The claims follow reports that Ukraine launched dozens of drones at the southern Crimea peninsula in the early hours of this morning, with no casualties reported.
Kyiv has not commented on the claims.
The ministry also said its forces had hit Ukrainian port infrastructure used for military purposes, according to a report by Russian news agency Interfax.
Could Russia keep the Donbas in exchange for Ukraine joining NATO?
We’ve been putting your questions to our correspondents and military analysts.
Today’s comes from Simon, who asked: Could a proposal that Russia keeps the Donbas regions it has taken in exchange for the rest of Ukraine joining NATO work?
He suggests the annexed regions could be used as a demilitarised buffer zone, with all residents given the choice to stay in those areas or move further into Ukraine.
On 24 February last year, Russia launched an unprovoked and illegal invasion of Ukraine. Brave and tenacious Ukrainian defence limited Russian gains, and with Western military and financial support Ukraine has liberated more than 50% of the territory once occupied by the invaders.
However, Russian forces have now established robust defensive positions along the main frontline – to the east of Zaporizhzhia – which are proving very difficult for Ukraine to overcome.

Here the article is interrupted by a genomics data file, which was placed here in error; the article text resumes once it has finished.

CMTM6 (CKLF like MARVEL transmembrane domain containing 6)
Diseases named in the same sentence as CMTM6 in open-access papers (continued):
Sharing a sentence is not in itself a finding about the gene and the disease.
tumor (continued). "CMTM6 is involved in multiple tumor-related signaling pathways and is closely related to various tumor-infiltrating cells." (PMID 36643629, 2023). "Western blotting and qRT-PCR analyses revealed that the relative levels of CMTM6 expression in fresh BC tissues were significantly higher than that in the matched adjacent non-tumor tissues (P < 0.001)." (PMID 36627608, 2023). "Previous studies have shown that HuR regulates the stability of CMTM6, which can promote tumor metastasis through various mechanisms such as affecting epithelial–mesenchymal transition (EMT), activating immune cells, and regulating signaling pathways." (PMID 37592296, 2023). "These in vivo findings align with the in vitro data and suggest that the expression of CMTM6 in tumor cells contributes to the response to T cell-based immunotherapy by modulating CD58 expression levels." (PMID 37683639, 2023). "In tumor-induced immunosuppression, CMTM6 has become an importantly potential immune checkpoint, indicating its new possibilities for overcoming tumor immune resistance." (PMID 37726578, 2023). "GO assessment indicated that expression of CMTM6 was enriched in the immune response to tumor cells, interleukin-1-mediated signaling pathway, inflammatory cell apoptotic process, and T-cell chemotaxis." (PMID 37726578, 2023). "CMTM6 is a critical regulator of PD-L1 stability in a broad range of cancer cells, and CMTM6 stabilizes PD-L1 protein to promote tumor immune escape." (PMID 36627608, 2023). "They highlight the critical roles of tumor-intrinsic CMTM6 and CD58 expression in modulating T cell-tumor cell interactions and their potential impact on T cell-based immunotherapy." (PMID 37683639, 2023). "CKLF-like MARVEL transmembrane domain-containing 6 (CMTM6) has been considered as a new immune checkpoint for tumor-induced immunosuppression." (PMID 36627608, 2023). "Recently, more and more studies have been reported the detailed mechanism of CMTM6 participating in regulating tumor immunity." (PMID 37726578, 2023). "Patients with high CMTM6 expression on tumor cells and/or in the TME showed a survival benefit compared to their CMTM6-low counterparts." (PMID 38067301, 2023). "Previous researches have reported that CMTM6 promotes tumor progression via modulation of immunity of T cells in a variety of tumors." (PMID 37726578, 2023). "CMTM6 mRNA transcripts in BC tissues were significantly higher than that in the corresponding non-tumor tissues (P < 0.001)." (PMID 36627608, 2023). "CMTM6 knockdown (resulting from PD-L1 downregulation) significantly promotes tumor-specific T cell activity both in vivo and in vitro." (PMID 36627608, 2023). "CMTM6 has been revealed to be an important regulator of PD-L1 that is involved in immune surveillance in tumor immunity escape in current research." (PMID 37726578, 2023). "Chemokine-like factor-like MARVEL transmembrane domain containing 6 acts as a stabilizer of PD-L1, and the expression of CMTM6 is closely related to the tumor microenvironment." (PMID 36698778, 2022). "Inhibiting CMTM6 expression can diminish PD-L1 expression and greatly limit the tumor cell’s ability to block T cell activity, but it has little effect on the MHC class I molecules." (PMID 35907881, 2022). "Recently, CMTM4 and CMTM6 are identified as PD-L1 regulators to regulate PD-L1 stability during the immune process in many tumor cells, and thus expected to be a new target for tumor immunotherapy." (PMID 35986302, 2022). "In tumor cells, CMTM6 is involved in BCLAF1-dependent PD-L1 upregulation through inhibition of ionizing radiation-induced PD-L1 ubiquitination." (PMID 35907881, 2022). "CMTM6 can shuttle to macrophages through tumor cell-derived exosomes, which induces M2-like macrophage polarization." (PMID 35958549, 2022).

In preparation for the Ukrainian “spring offensive” the West provided military, financial and training support, and arguably the Ukrainian military could not have been better prepared to tackle the Russian forces.
Yet despite significant military success in targeting Russian logistics support, Black Sea Fleet vessels and indeed Moscow itself, Ukraine has not been successful – to date – at liberating territory.
This summer’s offensive has consumed vast quantities of ammunition and military equipment – on both sides – and the casualties have been mounting. If Ukraine is not able to demonstrate significant progress, international pressure will start to increase for some form of negotiated peace settlement.
Ultimately, this is Ukraine’s war, and it will be for Volodymyr Zelenskyy to decide next steps. But they are not the only stakeholders in this devastating conflict, and there is not an unlimited supply of weapons available to perpetuate the war.